Investigating the role of natural gas and hydrogen in a future integrated energy system
|Title:||Investigating the role of natural gas and hydrogen in a future integrated energy system||Authors:||Chandrasekar, Aruna||Permanent link:||http://hdl.handle.net/10197/12941||Date:||2022||Online since:||2022-06-30T12:57:43Z||Abstract:||Many countries are working on transitioning towards a carbon-neutral economy by 2050. This has predominantly driven investments towards renewable electricity technologies such as solar and wind generators, driving research to increase energy systems' interconnection. To investigate the role of gas-based vectors in the transition of the energy system, the following sectors are considered, i.e., gas for energy storage, gas for heating, and gas for power generation. Maximizing green hydrogen production in Power to Gas (P2G) systems by understanding 1) stack performance of low and high-temperature electrolyzers and 2) operational modes in response to curtailed renewable electricity could aid potential investors to achieve maximum return on their investment. Progressively increased intermittent operational modes in electrolyzers showed that low-temperature electrolyzers were more resilient to flexible operation (< 7.7% difference in total H2 production) when compared to high-temperature electrolyzers (< 67%). These results indicated that a stack-level understanding of electrolyzers in the integration of the energy system, needs to be incorporated to maximize green hydrogen production. Utilizing the present gas infrastructure for flexible power generation is foreseen as a primary role for natural gas/hydrogen in a low carbon future. A least-cost optimization for systems operational cost in a one-node multi-renewable electricity systems model increased operational costs when large coal generators were progressively replaced with smaller gas generators. The role of reciprocating engines and industrial gas turbines was primarily in providing fast frequency response and reserve regulation. Another pathway for natural gas and hydrogen in a low-carbon energy system is in the heating sector. A detailed investigation of potential decarbonization achievable in Irish building stock that still uses traditional gas boilers for domestic and space heating was analyzed. The study concluded that thermal retrofits and blending of 20% H2 in the gas network alone would contribute to a maximum decarbonization of 34% in Ireland’s heating sector. The studies presented in the thesis provide a novel approach to understanding the use of P2G systems, analyzing the role of gas for heating and flexible gas generators in a future low carbon energy system.||Type of material:||Doctoral Thesis||Publisher:||University College Dublin. School of Chemical and Bioprocess Engineering||Qualification Name:||Ph.D.||Copyright (published version):||2022 the Author||Keywords:||Hydrogen; Electrolyzers; Thermal retrofits; Natural gas generators||Language:||en||Status of Item:||Peer reviewed||This item is made available under a Creative Commons License:||https://creativecommons.org/licenses/by-nc-nd/3.0/ie/|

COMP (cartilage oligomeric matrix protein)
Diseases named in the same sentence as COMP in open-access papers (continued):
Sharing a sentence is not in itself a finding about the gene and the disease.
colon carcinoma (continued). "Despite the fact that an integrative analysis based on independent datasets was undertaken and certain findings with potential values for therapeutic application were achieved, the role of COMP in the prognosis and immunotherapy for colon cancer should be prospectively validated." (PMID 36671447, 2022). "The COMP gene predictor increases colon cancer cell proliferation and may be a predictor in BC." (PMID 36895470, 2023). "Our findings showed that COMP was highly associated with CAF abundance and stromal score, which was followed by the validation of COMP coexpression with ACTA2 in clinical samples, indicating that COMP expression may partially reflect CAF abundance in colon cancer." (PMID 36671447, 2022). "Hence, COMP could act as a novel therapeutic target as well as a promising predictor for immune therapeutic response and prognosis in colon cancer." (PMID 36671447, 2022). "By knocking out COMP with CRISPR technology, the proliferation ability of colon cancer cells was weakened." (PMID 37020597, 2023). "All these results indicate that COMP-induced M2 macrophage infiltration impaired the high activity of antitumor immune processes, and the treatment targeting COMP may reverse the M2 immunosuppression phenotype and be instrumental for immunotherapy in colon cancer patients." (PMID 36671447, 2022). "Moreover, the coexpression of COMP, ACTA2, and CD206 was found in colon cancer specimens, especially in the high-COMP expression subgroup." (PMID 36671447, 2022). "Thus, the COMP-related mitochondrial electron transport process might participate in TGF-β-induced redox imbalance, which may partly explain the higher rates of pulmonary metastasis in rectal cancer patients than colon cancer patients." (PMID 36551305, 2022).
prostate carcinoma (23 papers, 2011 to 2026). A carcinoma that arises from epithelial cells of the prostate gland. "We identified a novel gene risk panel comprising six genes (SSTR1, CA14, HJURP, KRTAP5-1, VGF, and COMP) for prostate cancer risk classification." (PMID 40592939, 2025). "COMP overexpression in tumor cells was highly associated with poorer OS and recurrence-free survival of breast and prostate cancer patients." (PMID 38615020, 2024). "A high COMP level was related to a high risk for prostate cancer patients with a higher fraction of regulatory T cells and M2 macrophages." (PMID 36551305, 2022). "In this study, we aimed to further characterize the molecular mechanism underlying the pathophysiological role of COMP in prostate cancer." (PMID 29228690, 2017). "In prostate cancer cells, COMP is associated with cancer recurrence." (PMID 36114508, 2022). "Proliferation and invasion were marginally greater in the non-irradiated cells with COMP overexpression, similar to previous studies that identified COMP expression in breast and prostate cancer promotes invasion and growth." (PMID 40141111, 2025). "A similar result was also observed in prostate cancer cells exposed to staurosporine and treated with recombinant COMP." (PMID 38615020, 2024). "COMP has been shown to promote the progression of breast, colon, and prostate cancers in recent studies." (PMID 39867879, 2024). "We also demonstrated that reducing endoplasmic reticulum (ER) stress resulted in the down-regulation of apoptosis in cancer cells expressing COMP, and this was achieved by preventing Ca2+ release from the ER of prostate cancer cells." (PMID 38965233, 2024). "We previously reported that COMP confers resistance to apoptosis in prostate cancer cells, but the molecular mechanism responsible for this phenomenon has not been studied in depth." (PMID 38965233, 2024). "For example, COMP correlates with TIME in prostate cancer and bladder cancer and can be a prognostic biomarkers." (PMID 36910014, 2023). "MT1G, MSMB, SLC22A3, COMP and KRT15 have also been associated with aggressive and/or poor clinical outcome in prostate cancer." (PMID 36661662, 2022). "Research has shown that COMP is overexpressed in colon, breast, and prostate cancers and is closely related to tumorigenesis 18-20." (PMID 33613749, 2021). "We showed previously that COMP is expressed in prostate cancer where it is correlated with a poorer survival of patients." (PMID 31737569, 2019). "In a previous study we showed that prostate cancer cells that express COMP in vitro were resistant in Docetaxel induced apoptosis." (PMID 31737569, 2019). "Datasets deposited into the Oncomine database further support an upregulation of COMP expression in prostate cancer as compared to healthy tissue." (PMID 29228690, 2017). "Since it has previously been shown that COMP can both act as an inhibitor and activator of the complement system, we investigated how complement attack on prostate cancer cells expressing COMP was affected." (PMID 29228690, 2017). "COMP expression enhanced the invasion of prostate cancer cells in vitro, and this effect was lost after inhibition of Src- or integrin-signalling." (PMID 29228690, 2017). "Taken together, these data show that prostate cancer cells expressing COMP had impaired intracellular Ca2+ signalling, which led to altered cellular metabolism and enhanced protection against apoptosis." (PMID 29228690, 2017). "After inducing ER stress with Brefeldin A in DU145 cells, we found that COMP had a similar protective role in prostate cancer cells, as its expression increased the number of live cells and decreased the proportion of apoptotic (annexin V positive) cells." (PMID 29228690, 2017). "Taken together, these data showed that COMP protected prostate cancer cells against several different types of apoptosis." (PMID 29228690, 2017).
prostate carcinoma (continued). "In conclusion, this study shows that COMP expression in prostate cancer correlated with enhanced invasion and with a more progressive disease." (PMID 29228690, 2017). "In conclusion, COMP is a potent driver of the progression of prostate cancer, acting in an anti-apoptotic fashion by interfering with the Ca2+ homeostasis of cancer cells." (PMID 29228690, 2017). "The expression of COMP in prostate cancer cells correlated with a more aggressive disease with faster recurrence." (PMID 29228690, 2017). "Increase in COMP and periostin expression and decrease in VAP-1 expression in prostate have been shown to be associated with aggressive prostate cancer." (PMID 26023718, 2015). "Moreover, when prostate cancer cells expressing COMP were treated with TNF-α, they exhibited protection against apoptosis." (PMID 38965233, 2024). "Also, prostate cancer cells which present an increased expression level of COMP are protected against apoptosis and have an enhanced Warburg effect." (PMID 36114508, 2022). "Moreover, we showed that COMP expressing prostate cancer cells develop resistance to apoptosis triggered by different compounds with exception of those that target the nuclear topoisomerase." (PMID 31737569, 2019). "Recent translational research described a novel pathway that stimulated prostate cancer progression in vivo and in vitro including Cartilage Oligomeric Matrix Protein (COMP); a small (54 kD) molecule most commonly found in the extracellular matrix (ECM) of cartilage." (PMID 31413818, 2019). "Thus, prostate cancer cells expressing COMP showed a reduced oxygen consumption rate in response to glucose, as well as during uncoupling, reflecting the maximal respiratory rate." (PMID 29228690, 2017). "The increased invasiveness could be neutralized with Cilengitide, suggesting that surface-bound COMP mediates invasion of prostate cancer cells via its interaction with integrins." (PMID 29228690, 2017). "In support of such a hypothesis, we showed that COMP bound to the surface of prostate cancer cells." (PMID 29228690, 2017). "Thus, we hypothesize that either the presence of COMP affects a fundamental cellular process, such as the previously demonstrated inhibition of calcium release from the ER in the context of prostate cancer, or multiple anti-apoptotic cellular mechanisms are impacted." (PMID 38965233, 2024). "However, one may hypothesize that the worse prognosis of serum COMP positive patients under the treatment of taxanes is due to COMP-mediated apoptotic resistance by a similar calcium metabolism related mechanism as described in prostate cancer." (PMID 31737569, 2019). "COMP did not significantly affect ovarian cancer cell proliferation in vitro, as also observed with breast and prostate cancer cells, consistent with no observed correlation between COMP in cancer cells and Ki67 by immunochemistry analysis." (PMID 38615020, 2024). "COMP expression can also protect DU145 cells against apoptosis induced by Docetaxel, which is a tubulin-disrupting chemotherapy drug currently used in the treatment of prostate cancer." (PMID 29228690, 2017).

|Appears in Collections:||Chemical and Bioprocess Engineering Theses|
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